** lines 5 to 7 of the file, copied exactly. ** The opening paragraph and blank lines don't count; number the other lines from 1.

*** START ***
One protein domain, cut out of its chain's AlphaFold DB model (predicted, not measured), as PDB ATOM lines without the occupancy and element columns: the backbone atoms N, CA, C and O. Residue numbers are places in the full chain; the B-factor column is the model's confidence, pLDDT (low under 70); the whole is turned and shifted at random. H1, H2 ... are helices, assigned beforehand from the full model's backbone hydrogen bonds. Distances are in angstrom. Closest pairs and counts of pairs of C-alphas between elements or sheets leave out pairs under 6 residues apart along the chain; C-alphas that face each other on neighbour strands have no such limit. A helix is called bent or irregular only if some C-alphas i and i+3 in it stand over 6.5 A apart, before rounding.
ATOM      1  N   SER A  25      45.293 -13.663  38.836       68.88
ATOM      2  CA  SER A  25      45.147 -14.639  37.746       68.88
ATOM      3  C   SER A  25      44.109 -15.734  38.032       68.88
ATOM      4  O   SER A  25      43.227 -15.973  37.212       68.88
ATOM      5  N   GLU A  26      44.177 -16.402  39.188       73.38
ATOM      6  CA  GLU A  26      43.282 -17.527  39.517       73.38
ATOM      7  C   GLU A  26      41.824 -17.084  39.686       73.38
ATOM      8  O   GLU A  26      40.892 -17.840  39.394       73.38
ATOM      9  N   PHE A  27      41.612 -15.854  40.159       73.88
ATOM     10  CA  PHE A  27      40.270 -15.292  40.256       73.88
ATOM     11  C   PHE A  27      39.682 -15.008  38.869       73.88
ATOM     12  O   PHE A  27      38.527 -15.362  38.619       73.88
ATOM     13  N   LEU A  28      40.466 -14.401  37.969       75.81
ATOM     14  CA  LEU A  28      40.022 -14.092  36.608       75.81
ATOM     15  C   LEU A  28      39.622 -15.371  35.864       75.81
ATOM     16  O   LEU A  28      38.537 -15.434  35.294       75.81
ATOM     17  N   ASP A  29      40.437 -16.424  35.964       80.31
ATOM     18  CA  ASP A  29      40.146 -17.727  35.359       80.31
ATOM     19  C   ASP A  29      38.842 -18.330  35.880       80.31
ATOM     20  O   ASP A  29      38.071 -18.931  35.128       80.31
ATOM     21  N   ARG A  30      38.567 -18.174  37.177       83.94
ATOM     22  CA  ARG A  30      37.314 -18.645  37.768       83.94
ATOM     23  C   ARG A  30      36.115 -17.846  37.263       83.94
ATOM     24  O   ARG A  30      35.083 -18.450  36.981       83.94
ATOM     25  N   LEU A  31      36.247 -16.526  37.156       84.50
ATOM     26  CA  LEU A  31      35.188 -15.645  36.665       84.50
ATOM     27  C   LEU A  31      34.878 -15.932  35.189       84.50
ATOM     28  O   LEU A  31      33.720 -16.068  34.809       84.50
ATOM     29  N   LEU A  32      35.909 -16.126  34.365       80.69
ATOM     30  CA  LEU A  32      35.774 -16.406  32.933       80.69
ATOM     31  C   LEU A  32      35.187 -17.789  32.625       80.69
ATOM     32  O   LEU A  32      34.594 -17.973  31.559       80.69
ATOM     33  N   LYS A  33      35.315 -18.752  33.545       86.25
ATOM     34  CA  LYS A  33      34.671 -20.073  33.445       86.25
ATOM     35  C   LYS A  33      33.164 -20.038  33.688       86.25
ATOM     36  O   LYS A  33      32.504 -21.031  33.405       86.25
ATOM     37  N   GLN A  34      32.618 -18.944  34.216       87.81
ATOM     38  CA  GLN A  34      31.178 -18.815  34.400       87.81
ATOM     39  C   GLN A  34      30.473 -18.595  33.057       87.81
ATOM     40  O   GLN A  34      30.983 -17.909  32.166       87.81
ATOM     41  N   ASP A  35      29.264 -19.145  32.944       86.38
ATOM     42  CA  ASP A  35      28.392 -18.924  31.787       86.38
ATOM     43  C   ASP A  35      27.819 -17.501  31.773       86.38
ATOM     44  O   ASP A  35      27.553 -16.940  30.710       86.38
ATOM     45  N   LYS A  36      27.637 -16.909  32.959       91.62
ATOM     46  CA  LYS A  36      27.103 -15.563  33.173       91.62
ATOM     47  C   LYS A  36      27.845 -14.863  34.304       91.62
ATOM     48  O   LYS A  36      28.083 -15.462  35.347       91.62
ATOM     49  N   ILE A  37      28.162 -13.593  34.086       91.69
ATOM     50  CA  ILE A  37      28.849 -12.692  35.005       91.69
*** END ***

ATOM      5  N   GLU A  26      44.177 -16.402  39.188       73.38
ATOM      6  CA  GLU A  26      43.282 -17.527  39.517       73.38
ATOM      7  C   GLU A  26      41.824 -17.084  39.686       73.38